History Stories

The whaling ships’ captains waited for a change in the winds, but it never came. Instead, some 33 vessels remained trapped in the conjoined mass of floating ice shards known as pack ice that had formed in the Arctic waters off the Alaskan coast. In similar incidents in previous years, shifting winds had freed ice-packed ships and sent them floating seaward, but no such relief arrived for these ships in September of 1871. Instead, the ice began to destroy the ships, leaving some 1,219 whalers and family members stranded.

All of them ultimately survived, evacuating their vessels and rowing some 90 miles to reach the standby whaling ships that would save them. But those ships were forced to ditch their precious cargo and much of their equipment to take on the stranded crews and families, a sacrifice that would have severe economic consequences for the U.S. whaling industry. Brad Barr, an archaeologist with the National Oceanic and Atmospheric Administration (NOAA), estimated the losses caused by the so-called Great Whaling Disaster of 1871 reached the equivalent of a little more than $33 million in 2015 dollars. As Barr told LiveScience: “The event has been attributed as possibly a major contributory factor in the demise of whaling in the U.S.”

Crews abandon their ships during the Great Whaling Disaster of 1871. (Credit: NOAA)

Crews abandon their ships during the Great Whaling Disaster of 1871. (Credit: NOAA)

In the more than 144 years since the disaster, debris linked to the lost fleet has washed ashore sporadically. But no artifacts tied to the shipwrecks had been found beneath the water—until now. Beginning in late August 2015, Barr and a team of researchers from the Maritime Heritage Program of the NOAA’s Office of National Marine Sanctuaries surveyed the floor of the Chukchi Sea off the coast of the Inupiat village of Wainwright, in northwestern Alaska. Using state-of-the-art sonar and underwater sensing technologies, the archaeologists found the magnetic signatures of two shipwrecks they believe are part of the lost 1871 fleet, including the outlines of their flattened hulls.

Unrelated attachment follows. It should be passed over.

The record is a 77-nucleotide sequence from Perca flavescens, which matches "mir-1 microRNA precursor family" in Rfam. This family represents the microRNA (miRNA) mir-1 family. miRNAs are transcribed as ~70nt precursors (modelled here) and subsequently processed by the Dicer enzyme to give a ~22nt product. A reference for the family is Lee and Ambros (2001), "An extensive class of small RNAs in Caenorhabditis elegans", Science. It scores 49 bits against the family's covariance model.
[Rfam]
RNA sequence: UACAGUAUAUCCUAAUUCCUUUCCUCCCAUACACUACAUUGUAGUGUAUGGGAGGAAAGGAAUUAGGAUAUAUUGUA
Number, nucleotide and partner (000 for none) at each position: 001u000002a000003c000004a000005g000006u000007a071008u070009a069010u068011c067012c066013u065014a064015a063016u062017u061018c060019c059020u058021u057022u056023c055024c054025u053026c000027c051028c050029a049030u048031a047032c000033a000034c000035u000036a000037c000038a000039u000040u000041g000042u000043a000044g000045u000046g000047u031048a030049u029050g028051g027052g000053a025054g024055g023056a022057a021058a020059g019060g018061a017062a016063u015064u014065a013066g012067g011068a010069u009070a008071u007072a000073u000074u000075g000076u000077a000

Underwater video revealed an even more fascinating scene, including anchors, fasteners, pins and ballast. The archaeologists even discovered some of the special brick-lined pots that the whalers used to heat whale blubber and turn it into whale oil, used to fire up oil lamps and make soap, margarine and other all-important products before the advent of petroleum. While the scientists can’t say definitively that the two wrecked ships were among the 33 lost in 1871, there are a lot of signs that point to that conclusion: More than half of all the ships known to have wrecked in the area went down in the 1871 event, and both wrecks and beams and hull timbers similar to those used in whaling ships from the late 19th century.

In addition to advancements in technology, the team was aided in their efforts by the changing climate, which by causing sea-ice levels to shrink is providing increasing opportunities to uncover lost shipwrecks even off Alaska’s northern coast. During the expedition to the Chukchi Sea, the absence of ice was notable, and the archaeologists reportedly found artifacts from the wrecked ships “just sitting there” for them to find, in Barr’s words. The team discovered remnants of a sandbar, which them believe protected the artifacts from sea ice.

Though the NOAA says they are not worried that the historic site will be disturbed—historic preservation laws apply, plus there is no gold bullion, jewels or other precious cargo that might draw fortune hunters—they are not publicizing the site’s exact location. Instead, they will provide all information to the Alaska Office of History and Archaeology, the agency in charge of protecting sites and relics in state territory.

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